Daily Management Review

Canadian oil industry is in distress


12/18/2017


Canada's oil sector is in distress. Oil from the oil sands of this country is sold at a discount of $ 27 in relation to the American WTI, and this is the biggest difference in price over the past 4 years.



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Contracts for Western Canada Select (WCS), which is a benchmark for the Alberta oil sands, have fallen in price to $ 30 per barrel. Generally, WCS always trades at a discount to WTI. This is due to the difference in the quality of oil itself, and the cost of transporting raw materials from Alberta for hundreds of miles, but usually this discount is about $ 10.

Now the situation has radically changed: the discount is just over $ 25. This is the maximum for the last 4 years. The fall in the cost of Canadian oil, which we see now, has not been observed for many years. However, there are quite logical explanations for this.

First, the spill and shutdown of the Keystone TransCanada pipeline in November reduced the supply of oil from Canada to the US. This, in turn, led to a slight surge in the cost of WTI, as demand for American oil rose. In Canada itself there was an excess, accordingly, and WCS became cheaper.

Railway companies, in turn, could not replace the transportation of Canadian oil. It is very difficult for railways to change the schedule of their work in the shortest possible time: there are understandable limitations both for personnel and for capacities. In addition, the railway companies of Canada were engaged in the supply of grain, which had already been detained.

In general, it is worth recalling that rail transportation became unprofitable after the collapse of oil prices in 2014, and transport companies switched to other goods.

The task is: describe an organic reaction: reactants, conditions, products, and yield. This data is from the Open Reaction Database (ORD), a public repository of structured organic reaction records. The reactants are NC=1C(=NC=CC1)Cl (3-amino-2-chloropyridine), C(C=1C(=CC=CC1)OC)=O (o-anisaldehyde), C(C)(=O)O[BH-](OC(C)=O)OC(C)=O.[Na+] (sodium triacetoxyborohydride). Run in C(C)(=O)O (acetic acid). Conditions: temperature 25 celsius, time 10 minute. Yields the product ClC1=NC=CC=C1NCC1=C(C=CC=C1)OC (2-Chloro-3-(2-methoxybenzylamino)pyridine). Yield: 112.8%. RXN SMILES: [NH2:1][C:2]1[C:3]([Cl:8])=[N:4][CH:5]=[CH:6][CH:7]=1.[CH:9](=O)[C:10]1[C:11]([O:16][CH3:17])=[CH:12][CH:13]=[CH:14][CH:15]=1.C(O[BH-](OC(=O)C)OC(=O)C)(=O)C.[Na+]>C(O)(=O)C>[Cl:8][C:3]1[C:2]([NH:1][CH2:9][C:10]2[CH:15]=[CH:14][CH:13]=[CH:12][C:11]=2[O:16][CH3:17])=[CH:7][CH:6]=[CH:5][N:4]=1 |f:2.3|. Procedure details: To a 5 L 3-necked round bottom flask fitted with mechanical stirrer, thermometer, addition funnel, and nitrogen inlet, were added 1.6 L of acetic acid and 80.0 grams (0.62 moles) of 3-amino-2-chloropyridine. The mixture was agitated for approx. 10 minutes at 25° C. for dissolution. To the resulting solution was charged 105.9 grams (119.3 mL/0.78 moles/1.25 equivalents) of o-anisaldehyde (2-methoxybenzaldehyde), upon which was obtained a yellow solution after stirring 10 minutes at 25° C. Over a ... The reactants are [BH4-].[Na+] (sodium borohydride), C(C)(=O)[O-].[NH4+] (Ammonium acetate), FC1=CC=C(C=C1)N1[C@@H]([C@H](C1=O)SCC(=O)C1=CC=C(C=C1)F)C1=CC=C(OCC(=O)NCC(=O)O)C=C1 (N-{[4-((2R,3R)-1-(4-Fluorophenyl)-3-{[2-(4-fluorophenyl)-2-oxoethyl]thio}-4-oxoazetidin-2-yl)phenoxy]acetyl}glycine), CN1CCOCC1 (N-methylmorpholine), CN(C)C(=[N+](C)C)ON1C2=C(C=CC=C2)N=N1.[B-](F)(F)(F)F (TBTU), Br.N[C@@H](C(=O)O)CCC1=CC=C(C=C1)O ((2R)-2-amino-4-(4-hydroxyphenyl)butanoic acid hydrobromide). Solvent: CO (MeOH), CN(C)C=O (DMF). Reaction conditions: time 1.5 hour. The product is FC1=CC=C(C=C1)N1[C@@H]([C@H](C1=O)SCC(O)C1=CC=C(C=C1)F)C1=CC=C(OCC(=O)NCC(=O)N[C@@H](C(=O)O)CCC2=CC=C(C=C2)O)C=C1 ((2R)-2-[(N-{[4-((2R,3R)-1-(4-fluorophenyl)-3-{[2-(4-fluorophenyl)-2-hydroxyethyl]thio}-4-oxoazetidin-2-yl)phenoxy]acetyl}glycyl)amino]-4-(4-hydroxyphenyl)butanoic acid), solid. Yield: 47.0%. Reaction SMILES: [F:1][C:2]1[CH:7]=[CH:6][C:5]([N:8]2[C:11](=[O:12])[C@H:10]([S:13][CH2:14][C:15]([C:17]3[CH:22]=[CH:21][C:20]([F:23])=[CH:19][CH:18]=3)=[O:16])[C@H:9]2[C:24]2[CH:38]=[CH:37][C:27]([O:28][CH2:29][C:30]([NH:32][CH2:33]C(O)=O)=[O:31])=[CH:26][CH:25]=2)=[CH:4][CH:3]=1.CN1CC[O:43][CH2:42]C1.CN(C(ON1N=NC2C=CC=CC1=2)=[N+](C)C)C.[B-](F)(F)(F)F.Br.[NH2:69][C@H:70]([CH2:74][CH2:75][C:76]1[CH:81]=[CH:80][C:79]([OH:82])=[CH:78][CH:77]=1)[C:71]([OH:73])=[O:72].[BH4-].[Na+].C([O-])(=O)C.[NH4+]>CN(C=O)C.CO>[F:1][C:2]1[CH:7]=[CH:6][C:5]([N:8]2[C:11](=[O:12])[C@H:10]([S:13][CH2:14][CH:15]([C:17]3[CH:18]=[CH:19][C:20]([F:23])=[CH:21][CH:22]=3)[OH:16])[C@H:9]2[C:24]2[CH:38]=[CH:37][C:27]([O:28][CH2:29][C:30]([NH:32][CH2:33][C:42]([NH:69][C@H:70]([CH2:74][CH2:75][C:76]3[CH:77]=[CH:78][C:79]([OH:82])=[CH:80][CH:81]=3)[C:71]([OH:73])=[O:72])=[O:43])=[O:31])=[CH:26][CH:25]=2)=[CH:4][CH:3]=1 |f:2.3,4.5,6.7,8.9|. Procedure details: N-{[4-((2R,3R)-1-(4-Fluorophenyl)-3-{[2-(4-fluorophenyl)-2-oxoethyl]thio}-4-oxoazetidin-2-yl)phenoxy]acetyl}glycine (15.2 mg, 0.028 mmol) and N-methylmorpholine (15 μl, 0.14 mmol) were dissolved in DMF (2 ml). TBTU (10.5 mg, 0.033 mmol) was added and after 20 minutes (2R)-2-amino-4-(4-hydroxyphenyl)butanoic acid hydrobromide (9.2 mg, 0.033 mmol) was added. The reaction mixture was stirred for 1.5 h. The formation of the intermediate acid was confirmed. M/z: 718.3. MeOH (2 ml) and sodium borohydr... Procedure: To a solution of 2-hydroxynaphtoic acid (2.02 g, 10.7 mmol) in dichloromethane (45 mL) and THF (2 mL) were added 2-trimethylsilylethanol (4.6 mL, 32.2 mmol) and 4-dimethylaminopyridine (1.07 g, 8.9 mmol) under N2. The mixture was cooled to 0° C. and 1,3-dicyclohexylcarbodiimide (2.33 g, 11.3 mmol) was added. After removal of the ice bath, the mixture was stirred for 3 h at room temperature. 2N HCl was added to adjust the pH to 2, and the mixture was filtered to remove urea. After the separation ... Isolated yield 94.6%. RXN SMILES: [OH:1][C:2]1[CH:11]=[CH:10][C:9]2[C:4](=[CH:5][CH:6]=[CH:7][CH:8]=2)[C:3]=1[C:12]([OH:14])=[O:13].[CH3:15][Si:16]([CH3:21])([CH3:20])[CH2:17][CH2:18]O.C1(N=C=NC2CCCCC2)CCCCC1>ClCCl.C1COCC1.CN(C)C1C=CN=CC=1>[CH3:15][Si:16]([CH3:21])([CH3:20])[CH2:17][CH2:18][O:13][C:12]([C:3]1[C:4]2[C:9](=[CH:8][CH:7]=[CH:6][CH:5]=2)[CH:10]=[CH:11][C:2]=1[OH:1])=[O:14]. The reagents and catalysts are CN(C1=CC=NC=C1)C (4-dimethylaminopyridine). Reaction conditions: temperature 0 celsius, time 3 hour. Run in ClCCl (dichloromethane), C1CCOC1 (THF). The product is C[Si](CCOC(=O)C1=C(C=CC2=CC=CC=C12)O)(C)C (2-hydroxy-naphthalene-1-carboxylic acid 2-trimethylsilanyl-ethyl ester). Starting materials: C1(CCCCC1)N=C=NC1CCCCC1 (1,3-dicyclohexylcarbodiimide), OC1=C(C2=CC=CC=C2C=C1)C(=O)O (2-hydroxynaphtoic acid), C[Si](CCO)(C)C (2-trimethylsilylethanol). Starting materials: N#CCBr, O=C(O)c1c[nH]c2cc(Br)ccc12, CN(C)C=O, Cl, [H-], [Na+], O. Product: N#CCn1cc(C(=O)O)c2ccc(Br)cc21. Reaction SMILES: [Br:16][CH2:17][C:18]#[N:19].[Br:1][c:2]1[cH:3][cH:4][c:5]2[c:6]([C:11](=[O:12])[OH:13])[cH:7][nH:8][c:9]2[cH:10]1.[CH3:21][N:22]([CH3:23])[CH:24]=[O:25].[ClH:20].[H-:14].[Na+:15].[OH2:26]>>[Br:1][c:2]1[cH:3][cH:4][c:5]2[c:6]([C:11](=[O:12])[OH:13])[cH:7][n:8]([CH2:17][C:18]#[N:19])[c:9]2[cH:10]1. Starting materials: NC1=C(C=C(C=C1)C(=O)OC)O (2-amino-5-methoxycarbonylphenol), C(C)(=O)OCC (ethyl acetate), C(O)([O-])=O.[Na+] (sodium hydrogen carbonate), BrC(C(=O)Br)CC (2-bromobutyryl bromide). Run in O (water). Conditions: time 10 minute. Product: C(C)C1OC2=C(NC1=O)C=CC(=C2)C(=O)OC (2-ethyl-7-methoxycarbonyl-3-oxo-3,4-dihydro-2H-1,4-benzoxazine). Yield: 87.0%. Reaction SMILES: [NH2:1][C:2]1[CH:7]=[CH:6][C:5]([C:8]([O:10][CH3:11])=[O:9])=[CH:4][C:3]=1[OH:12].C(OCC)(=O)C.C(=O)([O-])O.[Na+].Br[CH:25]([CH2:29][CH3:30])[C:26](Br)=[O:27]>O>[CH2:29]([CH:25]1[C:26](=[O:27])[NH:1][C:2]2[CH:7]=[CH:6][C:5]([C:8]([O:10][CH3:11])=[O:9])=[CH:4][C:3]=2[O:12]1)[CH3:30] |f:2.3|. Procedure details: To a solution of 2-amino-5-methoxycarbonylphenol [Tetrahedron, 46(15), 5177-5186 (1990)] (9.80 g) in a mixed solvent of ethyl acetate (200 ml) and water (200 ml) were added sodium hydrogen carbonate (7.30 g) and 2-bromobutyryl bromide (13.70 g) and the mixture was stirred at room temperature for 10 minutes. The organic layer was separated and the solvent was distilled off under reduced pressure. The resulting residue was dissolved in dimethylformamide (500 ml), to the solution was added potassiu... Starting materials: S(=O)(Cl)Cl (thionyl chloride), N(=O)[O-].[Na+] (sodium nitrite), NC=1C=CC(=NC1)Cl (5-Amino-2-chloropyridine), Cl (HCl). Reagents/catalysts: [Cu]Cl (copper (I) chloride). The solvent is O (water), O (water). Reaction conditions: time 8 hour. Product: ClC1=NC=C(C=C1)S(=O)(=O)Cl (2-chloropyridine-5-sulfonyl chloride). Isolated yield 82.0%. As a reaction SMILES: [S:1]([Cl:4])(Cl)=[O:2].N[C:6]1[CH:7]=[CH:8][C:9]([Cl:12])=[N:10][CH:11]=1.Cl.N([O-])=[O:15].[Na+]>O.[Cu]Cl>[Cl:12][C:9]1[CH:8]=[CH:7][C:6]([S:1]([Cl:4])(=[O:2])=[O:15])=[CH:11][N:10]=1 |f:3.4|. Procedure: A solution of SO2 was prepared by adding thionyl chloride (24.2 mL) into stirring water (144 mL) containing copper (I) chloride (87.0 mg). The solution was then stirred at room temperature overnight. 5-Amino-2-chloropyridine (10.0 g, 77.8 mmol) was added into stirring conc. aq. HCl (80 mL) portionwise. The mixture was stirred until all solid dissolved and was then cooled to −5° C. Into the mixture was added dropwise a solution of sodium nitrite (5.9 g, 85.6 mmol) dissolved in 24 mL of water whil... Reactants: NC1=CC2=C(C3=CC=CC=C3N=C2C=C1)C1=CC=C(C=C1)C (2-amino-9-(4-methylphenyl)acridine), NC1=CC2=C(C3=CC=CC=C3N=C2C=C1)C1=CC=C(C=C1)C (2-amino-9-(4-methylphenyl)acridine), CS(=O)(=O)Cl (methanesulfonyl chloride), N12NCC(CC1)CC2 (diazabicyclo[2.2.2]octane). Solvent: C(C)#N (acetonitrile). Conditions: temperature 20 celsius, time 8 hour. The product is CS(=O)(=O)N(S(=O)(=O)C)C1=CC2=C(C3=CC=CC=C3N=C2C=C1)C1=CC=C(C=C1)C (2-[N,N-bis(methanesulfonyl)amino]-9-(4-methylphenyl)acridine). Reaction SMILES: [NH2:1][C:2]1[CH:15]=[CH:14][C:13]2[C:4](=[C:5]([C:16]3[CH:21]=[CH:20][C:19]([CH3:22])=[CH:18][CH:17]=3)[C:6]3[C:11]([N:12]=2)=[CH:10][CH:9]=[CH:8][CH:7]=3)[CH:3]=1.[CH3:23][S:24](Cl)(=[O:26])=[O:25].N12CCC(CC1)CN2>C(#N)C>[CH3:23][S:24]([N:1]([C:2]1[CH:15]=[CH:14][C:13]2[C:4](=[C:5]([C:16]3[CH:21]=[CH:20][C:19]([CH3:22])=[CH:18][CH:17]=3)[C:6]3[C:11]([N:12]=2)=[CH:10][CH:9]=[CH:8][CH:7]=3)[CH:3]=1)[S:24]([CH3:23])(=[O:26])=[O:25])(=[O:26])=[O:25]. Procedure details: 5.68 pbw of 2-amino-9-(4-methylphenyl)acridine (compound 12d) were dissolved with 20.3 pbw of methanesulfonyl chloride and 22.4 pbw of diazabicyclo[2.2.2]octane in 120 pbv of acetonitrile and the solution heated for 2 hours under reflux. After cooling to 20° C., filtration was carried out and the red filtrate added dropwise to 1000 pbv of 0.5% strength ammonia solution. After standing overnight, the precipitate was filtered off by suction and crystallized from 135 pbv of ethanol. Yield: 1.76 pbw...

In general, from the economic point of view, the transportation of oil from Canada by trains looks absurd, since its cost is $ 24 per barrel. However, given how cheap Canadian oil is now, US refineries still can afford it.

Of course, interruptions of supplies via Keystone are the main reason for the fall in prices for WCS. Another important problem is also the lack of an alternative pipeline, although recently alternative ways of oil supply from Canada have been discovered.

In theory, there are several large pipeline projects, but all of them still face obstacles. Keystone XL, Trans Mountain Expansion and Enbridge - each of them could send oil from Alberta, but none of them will be launched in the near future. This in turn means that the discount on the WCS will remain for some time.

At the same time, the current WCS discount of $ 27 per barrel, according to IHS Energy estimates, leads to a loss of $ 20 million a day for oil producers in Canada.

Perhaps, this explains the relative weakness of the Canadian dollar. From a technical point of view, there is a further potential for weakening.

source: zerohedge.com






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